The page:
There’s very high expectations that if someone is having trouble, it’s probably because the software or the documentation is leading them astray. And if it’s neither of those things, then there’s some other way we can help. Maybe we can improve the documentation, have a video presentation, do things like this to get people a little bit more comfortable with software. And I mentioned that if a newbie is having bad times, being a bug, that documentation is extremely important. And to that end, contributions are a lot more to me than just code.
I’m happy writing code. I have a happy accepting practice. I’m also happy accepting people doing support on the mailing list, or filing bugs, and things like that.
Max, Concise Courses:
Jordan, that was an amazing review of a lot of information in a tight schedule really, really fantastic. Thank you very much. I’ve got a couple of questions here, and I’m sure there’s going to be a lot of people who want to contact you, so we’ll have that up on the page; which I’m sure most people know, this video goes live on the same page that you’ve registered. But a couple questions here. And guys, and ladies and gentleman, if you have questions, send them in.
Is Logstash available in any other languages? Are the records ever written in, let’s say, Japanese?
Presently, there are some problems in Logstash with respect to Unicode, and I would also expect there to be issues possibly with, like working on those, I’m hoping to have those solved in the next week or two. But I think if your end to end pipeline is logs in Unicode or UTF8, Logstash will happily accept those. Logstash will turn most plain text logs anything input into Json objects or anything that’s representable as Json, so any Unicode or any UTF8 should be accepted by Logstash. And if it doesn’t, that’s a bug. And if you’re having problems with that kind of thing, just let me know and give me an example of something that failed, and it’s usually pretty quick to fix.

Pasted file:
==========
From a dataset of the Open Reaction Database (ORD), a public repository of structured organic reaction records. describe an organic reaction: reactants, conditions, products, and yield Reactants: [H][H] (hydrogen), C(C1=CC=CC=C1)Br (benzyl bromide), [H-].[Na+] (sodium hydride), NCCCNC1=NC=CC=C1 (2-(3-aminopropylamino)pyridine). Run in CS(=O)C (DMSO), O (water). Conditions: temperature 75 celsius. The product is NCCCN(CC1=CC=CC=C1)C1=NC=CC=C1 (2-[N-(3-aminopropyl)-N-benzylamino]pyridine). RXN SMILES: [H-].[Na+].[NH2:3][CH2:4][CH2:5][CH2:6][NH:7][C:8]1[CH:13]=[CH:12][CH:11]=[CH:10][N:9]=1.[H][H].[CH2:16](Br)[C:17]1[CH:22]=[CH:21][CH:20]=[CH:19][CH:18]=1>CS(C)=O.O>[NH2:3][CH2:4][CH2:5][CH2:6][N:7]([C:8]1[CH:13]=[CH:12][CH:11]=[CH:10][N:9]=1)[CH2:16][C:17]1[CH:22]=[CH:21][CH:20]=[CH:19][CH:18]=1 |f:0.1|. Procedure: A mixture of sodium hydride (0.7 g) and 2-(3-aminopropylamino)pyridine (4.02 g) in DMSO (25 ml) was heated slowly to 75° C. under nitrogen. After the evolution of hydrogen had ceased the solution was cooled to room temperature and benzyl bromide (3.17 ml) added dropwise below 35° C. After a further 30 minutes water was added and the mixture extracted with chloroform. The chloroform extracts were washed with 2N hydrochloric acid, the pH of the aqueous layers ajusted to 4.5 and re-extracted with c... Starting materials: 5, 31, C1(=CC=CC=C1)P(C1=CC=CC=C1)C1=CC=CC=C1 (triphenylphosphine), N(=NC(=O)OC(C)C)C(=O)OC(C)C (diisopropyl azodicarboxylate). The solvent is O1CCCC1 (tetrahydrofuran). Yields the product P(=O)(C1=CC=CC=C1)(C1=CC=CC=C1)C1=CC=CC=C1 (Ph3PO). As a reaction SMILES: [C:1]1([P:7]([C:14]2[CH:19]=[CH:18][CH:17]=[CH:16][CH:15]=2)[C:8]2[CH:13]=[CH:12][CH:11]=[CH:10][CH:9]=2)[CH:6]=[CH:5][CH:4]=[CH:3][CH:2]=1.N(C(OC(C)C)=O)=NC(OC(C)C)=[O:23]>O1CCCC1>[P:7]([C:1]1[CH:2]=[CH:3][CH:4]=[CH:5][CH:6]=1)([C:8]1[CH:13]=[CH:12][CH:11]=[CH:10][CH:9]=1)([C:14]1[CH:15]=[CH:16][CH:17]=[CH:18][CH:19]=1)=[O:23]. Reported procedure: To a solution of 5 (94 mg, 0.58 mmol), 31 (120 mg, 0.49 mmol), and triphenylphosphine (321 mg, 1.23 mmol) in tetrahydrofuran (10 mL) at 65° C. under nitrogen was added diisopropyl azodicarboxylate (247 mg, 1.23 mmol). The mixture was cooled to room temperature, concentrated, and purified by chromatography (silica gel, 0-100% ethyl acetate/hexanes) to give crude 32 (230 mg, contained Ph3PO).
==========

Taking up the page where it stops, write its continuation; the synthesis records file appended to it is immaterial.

Max, Concise Courses:
Is it possible for a hacker to remove logs or redact logs?
Let me try and step back a little bit and answer that question. Logstash, itself, is primarily a processing pipeline. So from that point of view there’s no storage in Logstash itself. What you do is you use an output. And the main output I recommend everyone using is elastic search.
And you can set up elastic search in a way that it would reject delete requests, so you could have it such that the system was a only if you needed it to be. And that’s certainly one of the appeals of using typical Syslog servers, where you’re shipping stuff over the network. That way if the machine gets compromised, you still have that extra data that they can’t cover their trails with.
Max, Concise Courses:
I’ve got one last question here. Do you offer any training or courses to understand logs better?
Not at the moment. I think maybe that’s on the road map. At the moment right now, the project itself is open source community driven. There’s no company strictly behind it, although I am working full time on it now at DreamHost. So the quality of documentation material that I’m able to write should be going up quite soon.
Max, Concise Courses:
Thank you so much. Very expertly explained and reviewed. And we really, really appreciate your time. And hopefully you’ll be up for coming back on and giving us a progress report in the forthcoming months.
Absolutely. I’m happy to receive any questions if you guys have them. If they’re about logging in general, Logstash, I’m always happy to answer questions, mainly because it’s a source for me to sort of gauge the field of what everyone’s trying to do with respect to logs. So I’m happy to do some sort of knowledge sharing over email if people are interested. Thanks for having me on.
Max, Concise Courses:
Thank you, my friend. Bye.